Firstly, this study uses community asset mapping guided by the Community Capitals Framework (CCF) to explore the linkages between Protected Areas (PAs), tourism and community livelihoods. Secondly, it assesses changes in community needs facilitated by community participation in wildlife-based tourism in a protected area setting. Thirdly and finally, the study assesses whether the introduction of community wildlife-based tourism in a protected area as a sustainable management tool has led to the spiraling up or down of community capitals. The study adopted qualitative research method approach and made use of data collected through community asset mapping supplemented by data from focus group discussions, households, key informants, and secondary data materials that were analyzed and interpreted in light of community capital framework. The Chobe National Park (CNP) and Chobe Enclave Conservation Trust (CECT); a community living adjacent to CNP in Botswana provides the context on which this study's discussion focuses. Results indicate that the accession of Botswana from colonialism through post colonialism era intertwined considerable institutional arrangement changes in the field of protected area governance that reflects evolutionary management styles. Protected areas, tourism and community livelihoods linkages are based on many inter-dependents of community capitals relationships which are dependent on community socio-economic activities. In assessing changes in community needs, the results indicate that participation in wildlife-based tourism has brought both positive and negative changes that have implications on both the status quo for community livelihoods and protected areas, namely; the influence of changes in community capitals dynamics, mechanization and commercialization of agriculture, government funded infrastructural development, income generation, and the commodification of some of the community capitals. Finally, the increased livelihoods options and diversification dynamics, fragile wildlife-livestock co-existence, heightened human-wildlife conflicts, environmental education and awareness are the emerging themes that explain how the introduction of tourism in a protected area setting affect the spiraling up and down of the community capitals dynamics.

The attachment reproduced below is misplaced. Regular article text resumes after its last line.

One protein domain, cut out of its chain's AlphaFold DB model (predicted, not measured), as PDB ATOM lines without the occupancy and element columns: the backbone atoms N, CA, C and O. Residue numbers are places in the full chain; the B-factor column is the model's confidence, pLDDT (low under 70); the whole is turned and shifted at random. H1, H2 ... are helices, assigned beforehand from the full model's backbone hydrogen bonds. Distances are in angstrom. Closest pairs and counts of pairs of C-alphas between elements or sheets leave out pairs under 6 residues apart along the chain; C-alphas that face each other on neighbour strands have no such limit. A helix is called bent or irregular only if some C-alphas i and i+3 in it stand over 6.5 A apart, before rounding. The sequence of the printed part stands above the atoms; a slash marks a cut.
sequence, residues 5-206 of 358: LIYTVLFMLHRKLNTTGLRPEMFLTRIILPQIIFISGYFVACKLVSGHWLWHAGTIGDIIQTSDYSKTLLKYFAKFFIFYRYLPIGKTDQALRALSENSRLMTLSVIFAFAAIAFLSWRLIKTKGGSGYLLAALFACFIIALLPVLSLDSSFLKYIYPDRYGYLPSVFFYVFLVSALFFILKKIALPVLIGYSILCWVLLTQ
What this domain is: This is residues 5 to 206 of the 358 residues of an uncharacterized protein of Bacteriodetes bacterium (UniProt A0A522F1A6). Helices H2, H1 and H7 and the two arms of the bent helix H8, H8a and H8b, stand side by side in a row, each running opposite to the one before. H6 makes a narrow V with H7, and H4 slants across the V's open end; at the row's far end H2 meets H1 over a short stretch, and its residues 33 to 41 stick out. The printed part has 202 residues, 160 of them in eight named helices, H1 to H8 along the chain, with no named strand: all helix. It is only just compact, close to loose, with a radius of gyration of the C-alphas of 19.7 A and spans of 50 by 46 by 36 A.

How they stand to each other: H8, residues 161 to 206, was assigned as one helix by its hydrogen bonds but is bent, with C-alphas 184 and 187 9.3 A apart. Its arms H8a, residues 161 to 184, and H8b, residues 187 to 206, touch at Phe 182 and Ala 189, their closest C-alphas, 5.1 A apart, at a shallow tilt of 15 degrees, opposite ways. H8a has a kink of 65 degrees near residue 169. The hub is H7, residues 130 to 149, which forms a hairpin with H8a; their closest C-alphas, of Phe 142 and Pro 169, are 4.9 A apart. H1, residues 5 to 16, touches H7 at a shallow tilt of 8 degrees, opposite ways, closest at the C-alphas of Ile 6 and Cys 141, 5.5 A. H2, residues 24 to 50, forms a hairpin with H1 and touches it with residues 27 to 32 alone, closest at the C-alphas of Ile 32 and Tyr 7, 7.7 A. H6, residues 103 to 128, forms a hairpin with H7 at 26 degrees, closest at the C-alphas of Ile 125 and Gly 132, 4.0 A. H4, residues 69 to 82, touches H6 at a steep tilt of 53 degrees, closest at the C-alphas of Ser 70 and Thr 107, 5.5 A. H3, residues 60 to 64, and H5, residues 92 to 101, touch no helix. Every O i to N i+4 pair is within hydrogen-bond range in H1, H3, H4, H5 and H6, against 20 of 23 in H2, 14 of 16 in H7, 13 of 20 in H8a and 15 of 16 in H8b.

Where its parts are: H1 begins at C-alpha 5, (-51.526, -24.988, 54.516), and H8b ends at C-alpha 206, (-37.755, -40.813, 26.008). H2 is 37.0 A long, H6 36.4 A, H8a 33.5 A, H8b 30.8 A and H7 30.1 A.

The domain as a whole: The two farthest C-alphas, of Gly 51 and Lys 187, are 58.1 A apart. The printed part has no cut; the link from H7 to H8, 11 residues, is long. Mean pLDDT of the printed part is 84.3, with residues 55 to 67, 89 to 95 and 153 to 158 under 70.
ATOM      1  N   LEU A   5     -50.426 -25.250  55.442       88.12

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Date Created
  • 2013

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Negotiated tourist identities: nationality and tourist adaptation

Description

Within the media there is an abundance of reports that claim tourists are being harassed, kidnapped and even killed in some instances as a result of their representation of their